Dashiki Dialogues: MaKhumalo might be the one to save us

2014-05-04 15:00

Before this week is over, MaKhumalo will know if her husband, President Jacob Zuma, will be president for another five years. This means the old lady will have to contend with another term of sharing the guy with the country and the world, not to mention his other wives.

This includes having to deal with more scathing media attention, the harsh words of opposition politicians, and other kinds of bile and chatter from strangers.

I don’t know about you, but as Zuma’s senior wife, I think MaKhumalo has a rare perspective on things.

Especially since we’ve all been peddling opinions about her household without much consideration of what she thinks.

This after another woman, Public Protector Thuli Madonsela, said that MaKhumalo’s household benefited unduly from the nation’s purse. The thing is, MaKhumalo strikes me as an interesting grass-roots mama of sorts.

Consider that while Zuma’s other glitzy young wives jostle for international trips with uBaba, she has opted to run a spaza shop from

her home. This probably also gives her as intimate a connection to her village’s cries in the same way shebeen queens of old connected with their communities.

And everybody knows shebeen queens aren’t famous for being patient with tjatjarag people. To go around spreading opinions about their affairs would only get you a warm klap! So sisThuli might want to be careful there. But that’s another story.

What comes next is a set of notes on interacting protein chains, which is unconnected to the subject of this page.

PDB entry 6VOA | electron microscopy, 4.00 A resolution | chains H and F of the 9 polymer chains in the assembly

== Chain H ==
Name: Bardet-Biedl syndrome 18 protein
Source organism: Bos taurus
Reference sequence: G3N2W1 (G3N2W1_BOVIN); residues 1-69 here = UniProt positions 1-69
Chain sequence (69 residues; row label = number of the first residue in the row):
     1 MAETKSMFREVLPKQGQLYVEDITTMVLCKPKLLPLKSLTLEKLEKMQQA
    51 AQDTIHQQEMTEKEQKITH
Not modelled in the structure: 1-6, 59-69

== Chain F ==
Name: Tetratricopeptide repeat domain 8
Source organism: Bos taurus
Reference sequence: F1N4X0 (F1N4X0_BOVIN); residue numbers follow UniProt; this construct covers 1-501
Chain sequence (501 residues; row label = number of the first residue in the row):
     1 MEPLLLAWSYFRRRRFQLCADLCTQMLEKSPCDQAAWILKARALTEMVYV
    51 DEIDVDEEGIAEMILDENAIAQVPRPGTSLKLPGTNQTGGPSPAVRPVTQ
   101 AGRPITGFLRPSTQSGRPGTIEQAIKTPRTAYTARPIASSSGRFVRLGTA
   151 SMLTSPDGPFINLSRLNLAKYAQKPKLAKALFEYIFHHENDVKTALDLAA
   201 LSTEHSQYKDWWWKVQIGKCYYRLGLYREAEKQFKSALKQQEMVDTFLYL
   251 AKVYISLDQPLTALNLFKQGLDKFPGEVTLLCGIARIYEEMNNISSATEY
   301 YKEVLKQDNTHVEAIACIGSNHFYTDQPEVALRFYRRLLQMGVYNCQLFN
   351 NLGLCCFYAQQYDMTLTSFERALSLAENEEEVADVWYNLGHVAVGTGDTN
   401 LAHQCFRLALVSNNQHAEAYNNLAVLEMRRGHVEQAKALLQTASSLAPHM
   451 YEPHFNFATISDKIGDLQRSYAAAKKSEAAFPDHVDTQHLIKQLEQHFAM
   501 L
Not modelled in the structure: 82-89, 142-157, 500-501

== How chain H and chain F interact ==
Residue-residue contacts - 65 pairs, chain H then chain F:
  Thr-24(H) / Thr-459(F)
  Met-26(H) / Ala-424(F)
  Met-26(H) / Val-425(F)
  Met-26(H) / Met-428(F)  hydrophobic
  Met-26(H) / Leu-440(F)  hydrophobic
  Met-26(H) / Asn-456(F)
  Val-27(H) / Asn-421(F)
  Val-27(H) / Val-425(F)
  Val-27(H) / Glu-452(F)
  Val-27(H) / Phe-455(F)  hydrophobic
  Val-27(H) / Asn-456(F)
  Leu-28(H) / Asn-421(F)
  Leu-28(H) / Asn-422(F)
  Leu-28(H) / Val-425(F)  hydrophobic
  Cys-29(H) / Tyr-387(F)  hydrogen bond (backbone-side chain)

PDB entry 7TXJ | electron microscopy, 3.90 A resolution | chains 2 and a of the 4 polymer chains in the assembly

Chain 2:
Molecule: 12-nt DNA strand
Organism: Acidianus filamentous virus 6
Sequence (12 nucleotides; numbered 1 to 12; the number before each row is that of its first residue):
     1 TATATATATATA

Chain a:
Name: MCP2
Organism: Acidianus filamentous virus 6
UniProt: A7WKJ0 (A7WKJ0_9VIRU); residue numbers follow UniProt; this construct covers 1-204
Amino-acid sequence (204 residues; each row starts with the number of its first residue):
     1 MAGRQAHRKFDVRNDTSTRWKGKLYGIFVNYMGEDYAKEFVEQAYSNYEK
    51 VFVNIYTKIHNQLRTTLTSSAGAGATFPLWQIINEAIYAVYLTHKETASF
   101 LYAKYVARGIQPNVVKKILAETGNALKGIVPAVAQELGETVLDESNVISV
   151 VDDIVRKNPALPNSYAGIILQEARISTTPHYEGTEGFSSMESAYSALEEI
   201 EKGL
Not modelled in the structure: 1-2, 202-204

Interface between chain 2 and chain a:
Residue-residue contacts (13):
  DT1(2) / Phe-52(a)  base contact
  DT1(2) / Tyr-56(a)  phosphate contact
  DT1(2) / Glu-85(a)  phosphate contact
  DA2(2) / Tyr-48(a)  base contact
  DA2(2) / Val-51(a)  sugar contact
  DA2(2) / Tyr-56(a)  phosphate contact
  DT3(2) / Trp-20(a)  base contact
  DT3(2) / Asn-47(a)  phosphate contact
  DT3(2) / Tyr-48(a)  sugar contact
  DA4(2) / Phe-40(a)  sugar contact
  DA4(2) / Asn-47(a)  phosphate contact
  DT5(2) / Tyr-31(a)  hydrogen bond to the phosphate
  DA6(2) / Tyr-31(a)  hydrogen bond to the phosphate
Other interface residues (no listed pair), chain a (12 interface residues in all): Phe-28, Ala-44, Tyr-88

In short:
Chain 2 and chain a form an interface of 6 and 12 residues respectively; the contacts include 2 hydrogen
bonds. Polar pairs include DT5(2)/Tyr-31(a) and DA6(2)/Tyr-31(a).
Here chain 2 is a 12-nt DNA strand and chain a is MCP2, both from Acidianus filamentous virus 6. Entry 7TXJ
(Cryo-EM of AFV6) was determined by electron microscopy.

The thing is, if indeed MaKhumalo is as connected at the grass-roots level as I suspect, she might just be the person to sort Zuma out for us.

In doing so, she’d be connecting with a long history of activists who were also shebeen queens and owned spaza shops, like Aunty Sammy of District Six in the 1960s.

Drum magazine often reported her exploits. She was a big-boned firebrand who knew how to sort everyone out. Once, at the height of apartheid when men of politics thought it okay to police interracial love affairs, Aunty Sammy took the matter into her own hands and single-handedly staged a protest.

You see, as a coloured woman, she wasn’t a fan of the Immorality Act. So one morning, Aunty Sammy put on a swimsuit and rode a donkey through District Six carrying a picket that read: “Down with the Immorality Act.”

It’s a powerful type of grass-roots dialogue and I’ve often wondered if it’s MaKhumalo’s type of dashiki too.

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